Forget the hospital dramas on TV. Our top 10 list of this year’s trends in healthcare privacy and security has excitement to rival any show. 2011 has been the year of the policing of the Department of Health and Human Services’ (HHS) Office for Civil Rights (OCR) police, mobile technology and massive-scale data breaches:
1. More policing, more penalties, OCR-style.
The OCR has entered a new phase of increased enforcement and fines that are stiffer than an overstarched lab coat. In February, Cignet Health was fined $4.3 million for denying patients access to their medical records. At about the same time, Massachusetts General agreed to pay $1 million for the loss of 192 patients’ PHI.
2. Increase in healthcare data breaches.
Despite increased enforcement of federal regulations, the frequency of healthcare data breaches are on the rise, up 32 percent, according to a new benchmark study by the Ponemon Institute. Data breaches have become a when, not if, reality in the lives of healthcare professionals. The Ponemon study found that hospitals and healthcare providers are averaging four data breaches a year. These data breaches are costing the healthcare industry an estimated $6.5 billion annually, according to the study.
3. A wider use of mobile devices in medicine.
From using iPads in surgery to storing sensitive medical data on flash drives, mobile devices are ubiquitous in healthcare. According to the Ponemon study, more than 80 percent of healthcare organizations use mobile devices that collect, store and/or transmit some form of PHI. Yet, security is a lesser priority; half of the respondents in the study don’t do anything to protect these devices.
4. Massive-scale data breaches in healthcare.
In terms of the number of patient records involved, 2011 was a notorious year for healthcare data breaches: Sutter Health, 4 million records; TRICARE, 4.9 million records; and Stanford Hospital and Clinics, 20,000 records.
5. Greater patient awareness.
Disasters make for a great news story, and data breaches are no different. Given the increase in healthcare data breaches, and the mention of patient data privacy in general, patients are beginning to understand more about their vulnerabilities to medical identity theft. Consumers in general are beginning to realize the dangers lurking everywhere and are being more vocal for increased protections, rights, and tools for protecting this valuable information.
6. Taking protected health information (PHI) to the cloud.
The healthcare IT industry is starting to move to the cloud. Outsourcing the storage, management and processing of PHI to a cloud computing provider is a good way to reduce costs and increase efficiency. But beware. Privacy and legal issues abound, such as compliance with HIPAA privacy and security regulations.
7. Increased use of business associates (BAs).
These “downstream” providers exist to help covered entities cut costs and increase efficiencies. At the same time, BAs are considered the “weak link in the chain,” when it comes to data privacy and security. 69 percent of organizations who participated in the Ponemon study say they have little or no confidence in their business associates’ ability to secure patient data—a justifiable concern, since third-party mistakes, including business associates, account for 46 percent of data breaches reported in the study.
8. OCR starts the HIPAA audit program.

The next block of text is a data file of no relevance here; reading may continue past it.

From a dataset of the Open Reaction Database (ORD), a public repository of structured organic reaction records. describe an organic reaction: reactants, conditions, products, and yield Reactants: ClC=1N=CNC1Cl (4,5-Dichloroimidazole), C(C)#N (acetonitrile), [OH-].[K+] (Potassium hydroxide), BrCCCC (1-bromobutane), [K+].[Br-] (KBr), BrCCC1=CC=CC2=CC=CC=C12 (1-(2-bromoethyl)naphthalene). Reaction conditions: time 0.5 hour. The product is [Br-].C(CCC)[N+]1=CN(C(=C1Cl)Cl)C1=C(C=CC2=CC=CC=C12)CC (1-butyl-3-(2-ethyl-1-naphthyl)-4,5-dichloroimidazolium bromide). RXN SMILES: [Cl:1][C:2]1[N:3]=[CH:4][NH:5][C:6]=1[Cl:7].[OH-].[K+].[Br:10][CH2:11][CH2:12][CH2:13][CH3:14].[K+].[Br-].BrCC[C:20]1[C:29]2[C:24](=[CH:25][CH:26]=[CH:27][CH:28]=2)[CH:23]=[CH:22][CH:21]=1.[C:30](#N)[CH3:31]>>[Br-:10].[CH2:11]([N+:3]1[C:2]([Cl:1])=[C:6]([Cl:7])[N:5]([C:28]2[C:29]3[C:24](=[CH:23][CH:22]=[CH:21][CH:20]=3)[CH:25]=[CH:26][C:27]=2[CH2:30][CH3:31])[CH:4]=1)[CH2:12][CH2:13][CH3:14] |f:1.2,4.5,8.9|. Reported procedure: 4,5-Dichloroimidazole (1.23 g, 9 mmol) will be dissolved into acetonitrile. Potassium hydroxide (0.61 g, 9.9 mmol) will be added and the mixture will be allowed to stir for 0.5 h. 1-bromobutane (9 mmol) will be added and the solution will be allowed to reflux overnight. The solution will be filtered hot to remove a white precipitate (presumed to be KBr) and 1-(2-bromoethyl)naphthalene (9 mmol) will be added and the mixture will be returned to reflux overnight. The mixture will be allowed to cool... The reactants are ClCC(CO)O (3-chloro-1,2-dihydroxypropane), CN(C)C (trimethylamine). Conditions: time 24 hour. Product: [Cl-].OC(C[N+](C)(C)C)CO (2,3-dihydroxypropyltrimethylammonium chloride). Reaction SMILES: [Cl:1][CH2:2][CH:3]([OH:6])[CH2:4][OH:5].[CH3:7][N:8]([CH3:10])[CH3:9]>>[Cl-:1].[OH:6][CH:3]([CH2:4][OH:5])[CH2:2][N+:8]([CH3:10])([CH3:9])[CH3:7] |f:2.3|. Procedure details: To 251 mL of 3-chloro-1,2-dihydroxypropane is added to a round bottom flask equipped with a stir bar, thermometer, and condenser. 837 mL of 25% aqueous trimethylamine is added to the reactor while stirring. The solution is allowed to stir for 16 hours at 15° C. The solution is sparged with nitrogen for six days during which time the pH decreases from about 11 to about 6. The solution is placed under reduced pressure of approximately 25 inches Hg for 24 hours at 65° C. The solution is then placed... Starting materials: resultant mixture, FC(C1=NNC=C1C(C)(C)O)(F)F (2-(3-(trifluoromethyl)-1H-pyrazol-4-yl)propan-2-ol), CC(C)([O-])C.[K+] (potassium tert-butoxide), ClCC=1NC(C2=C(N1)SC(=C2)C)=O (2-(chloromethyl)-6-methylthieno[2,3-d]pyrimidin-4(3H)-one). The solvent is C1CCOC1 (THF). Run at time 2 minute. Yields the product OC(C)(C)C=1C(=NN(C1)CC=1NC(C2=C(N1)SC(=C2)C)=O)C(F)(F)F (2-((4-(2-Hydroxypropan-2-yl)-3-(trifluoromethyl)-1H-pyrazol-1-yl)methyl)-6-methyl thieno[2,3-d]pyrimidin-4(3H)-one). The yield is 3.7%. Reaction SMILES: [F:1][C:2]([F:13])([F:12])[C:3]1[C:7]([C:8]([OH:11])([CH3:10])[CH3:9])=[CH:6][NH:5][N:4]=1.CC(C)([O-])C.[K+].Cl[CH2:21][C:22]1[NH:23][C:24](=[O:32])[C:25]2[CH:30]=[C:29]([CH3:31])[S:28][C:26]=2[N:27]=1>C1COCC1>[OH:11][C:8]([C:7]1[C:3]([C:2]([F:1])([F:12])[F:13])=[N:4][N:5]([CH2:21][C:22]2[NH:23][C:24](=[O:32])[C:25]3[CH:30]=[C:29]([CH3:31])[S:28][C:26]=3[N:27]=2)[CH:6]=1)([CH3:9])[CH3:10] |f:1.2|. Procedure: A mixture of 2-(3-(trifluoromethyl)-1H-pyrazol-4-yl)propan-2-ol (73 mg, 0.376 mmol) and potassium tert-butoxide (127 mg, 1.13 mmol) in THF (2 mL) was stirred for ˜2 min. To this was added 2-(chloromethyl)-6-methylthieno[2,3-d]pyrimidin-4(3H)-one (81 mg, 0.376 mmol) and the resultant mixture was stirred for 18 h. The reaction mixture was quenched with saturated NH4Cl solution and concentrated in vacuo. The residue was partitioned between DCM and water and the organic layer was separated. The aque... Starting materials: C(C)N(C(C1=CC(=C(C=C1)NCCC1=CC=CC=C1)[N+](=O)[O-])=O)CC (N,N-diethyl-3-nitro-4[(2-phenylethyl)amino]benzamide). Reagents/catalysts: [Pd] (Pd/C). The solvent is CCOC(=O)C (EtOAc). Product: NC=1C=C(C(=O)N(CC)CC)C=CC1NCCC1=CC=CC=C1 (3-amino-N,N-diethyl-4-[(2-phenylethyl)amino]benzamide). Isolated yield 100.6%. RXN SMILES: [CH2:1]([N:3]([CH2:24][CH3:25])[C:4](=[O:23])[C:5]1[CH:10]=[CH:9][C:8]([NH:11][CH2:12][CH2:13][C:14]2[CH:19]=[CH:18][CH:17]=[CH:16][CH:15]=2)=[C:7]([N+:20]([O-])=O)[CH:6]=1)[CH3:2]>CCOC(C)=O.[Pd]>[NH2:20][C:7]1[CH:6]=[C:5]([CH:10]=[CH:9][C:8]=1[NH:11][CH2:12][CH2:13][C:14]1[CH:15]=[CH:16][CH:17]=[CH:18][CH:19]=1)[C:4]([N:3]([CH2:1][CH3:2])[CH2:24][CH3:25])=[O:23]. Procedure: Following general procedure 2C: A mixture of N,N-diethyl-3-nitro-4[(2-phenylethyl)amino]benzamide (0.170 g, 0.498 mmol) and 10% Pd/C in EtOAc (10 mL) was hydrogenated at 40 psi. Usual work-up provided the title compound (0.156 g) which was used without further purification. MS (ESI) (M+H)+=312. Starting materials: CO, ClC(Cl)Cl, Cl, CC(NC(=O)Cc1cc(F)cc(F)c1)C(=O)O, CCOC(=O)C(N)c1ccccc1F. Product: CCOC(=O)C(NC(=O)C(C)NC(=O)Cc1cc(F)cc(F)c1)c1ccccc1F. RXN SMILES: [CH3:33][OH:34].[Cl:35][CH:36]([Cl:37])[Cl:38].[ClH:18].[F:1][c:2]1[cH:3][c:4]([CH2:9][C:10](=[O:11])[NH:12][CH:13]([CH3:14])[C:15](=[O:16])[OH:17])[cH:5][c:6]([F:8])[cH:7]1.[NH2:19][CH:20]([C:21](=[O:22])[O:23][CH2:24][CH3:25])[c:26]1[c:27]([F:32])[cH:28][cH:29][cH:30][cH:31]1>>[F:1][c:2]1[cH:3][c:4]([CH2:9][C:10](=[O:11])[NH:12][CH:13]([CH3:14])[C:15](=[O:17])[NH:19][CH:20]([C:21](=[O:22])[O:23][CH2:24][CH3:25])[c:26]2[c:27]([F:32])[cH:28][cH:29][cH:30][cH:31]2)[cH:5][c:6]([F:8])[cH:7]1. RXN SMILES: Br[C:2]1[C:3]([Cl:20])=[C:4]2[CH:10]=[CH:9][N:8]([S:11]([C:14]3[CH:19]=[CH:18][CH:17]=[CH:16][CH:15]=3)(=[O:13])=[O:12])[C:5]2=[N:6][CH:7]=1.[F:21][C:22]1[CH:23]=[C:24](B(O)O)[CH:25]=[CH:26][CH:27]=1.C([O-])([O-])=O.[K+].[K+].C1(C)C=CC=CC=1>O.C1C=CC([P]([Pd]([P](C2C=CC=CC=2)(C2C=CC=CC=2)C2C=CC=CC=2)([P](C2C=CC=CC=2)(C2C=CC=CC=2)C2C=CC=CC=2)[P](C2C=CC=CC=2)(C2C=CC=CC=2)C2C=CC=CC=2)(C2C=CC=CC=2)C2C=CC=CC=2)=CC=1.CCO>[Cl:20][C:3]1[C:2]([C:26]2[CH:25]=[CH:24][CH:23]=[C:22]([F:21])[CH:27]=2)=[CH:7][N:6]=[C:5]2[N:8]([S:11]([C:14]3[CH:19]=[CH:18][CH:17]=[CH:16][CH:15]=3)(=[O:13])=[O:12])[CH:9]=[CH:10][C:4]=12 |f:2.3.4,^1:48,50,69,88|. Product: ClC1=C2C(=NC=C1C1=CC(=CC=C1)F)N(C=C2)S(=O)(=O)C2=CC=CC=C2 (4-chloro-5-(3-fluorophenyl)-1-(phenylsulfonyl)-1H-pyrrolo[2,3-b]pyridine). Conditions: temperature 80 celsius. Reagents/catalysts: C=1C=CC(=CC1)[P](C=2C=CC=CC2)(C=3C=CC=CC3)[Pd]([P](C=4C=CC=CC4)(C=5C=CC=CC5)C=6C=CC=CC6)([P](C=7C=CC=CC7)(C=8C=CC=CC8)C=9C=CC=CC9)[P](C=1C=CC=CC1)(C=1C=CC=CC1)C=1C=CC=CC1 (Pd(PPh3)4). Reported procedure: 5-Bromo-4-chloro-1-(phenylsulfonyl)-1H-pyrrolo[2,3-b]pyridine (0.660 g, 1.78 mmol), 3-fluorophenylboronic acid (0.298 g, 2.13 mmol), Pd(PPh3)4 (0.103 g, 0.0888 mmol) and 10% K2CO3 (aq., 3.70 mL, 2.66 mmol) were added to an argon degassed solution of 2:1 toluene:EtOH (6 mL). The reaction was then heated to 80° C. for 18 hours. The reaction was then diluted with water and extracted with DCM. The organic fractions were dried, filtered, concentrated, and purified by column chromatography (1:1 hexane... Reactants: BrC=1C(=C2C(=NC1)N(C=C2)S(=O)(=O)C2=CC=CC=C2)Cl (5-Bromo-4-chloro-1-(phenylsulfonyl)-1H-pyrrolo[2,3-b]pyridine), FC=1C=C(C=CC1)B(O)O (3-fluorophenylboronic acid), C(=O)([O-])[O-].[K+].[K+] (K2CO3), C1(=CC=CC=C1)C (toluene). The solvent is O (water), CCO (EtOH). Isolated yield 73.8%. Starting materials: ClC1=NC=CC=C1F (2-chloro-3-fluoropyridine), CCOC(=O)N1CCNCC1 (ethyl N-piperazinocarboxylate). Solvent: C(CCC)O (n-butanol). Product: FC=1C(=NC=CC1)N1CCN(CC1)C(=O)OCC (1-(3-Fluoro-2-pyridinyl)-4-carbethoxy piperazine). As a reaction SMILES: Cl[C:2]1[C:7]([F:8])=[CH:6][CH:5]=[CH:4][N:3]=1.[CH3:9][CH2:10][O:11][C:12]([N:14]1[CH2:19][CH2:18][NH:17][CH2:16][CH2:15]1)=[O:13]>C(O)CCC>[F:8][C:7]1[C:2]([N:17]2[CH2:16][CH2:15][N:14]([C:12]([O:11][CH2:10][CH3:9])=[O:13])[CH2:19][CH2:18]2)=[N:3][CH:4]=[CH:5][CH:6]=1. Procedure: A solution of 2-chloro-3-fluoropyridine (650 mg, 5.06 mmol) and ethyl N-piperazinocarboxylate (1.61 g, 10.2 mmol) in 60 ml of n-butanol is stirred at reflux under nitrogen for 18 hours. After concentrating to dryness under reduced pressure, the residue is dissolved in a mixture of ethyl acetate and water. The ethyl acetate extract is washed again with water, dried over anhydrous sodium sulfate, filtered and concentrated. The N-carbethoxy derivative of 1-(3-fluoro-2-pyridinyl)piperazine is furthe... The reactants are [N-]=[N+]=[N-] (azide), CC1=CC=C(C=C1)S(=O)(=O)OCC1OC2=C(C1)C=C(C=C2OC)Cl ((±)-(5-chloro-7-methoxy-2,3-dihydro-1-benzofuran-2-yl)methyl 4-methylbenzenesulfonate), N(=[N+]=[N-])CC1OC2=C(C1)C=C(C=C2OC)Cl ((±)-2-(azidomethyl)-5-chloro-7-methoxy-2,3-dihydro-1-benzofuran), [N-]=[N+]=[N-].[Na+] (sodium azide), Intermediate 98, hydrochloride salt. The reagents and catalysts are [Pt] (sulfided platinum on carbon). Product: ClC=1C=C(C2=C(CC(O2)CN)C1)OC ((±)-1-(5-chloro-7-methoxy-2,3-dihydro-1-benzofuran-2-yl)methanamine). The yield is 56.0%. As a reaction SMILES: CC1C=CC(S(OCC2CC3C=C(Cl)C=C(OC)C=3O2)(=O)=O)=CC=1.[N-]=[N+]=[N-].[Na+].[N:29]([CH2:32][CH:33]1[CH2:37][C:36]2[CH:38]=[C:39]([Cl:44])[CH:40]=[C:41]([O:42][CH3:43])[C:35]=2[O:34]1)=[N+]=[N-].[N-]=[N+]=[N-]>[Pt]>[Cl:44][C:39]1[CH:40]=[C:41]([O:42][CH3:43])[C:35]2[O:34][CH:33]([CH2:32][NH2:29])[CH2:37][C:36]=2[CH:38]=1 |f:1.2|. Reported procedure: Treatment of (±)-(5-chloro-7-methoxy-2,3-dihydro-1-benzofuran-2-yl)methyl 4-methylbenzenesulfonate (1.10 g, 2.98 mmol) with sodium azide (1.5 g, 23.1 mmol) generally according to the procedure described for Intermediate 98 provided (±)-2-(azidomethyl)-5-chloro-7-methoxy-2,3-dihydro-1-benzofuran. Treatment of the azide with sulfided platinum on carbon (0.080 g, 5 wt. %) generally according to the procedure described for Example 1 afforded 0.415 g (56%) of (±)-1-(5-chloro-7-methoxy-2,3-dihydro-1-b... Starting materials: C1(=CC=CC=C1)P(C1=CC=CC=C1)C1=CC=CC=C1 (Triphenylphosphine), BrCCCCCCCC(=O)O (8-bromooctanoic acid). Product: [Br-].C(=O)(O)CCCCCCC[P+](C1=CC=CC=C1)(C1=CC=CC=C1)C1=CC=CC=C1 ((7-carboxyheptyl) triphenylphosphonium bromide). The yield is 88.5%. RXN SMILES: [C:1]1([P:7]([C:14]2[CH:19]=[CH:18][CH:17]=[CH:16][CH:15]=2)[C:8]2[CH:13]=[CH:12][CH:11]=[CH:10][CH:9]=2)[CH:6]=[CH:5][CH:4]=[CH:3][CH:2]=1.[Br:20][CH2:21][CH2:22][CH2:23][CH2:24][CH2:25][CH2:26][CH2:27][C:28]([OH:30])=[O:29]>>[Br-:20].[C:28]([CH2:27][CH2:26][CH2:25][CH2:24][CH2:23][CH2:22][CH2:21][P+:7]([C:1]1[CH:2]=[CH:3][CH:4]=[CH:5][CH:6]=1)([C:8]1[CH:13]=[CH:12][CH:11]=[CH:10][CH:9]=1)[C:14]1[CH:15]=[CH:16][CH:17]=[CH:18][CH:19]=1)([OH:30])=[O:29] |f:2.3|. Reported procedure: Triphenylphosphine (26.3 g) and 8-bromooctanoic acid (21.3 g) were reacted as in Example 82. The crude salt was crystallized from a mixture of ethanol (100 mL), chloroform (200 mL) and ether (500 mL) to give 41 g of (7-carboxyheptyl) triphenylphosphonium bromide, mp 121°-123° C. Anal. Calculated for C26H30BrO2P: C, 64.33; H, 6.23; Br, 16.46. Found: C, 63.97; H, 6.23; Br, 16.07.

For healthcare professionals, 2011’s scary word was audit. In accordance with the HITECH Act, HHS must allow for periodic audits of covered entities—and business associates, later on—to ensure compliance with HIPAA Privacy and Security Rules and breach notification standards. The pilot program, which includes up to 150 audits, started in November and has sent covered entities who are still unprepared, running for cover.
9. The use of cyberliability insurance to manage data breach risks.
With large-scale data breaches, high response costs, and multi-million dollar judgments (see trend #1) in the news, companies—including healthcare providers—are eager to limit potential financial damage from data breaches. Enter cyberliability insurance. Nearly 30 carriers offer this insurance, although not to the same degree of expertise and reliability.
10. Data breaches are costing hospitals more than ever.
Despite the wider acceptance of data breaches as a fact of life for healthcare providers, the financial and reputational impacts are greater than before. The average economic impact of a data breach increased 10 percent from last year to $2.2 million, the Ponemon study found. Factors such as diminished reputation, lower productivity, and loss of patient goodwill may contribute to patient churn, at an average lifetime value of more than $113,000, according to the Ponemon study.
As these trends illustrate, 2011 has been a dizzying year for the healthcare industry. The best defense against all this uncertainty is planning and preparation – because 2012 is just around the corner.
Rick Kam, CIPP, is president and co-founder of ID Experts. Rick is also chairing the “PHI Project,” a seminal research effort to measure financial risk and implications of data breach in healthcare, led by the American National Standards Institute (ANSI), via its Identity Theft Prevention and Identity Management Standards Panel (IDSP), in partnership with the Shared Assessments Program and the Internet Security Alliance (ISA).
Christine Arevalo is director of healthcare identity management and a founding employee of ID Experts. She has experience managing risk assessments, complex crisis communication strategies, and data breach response for healthcare organizations.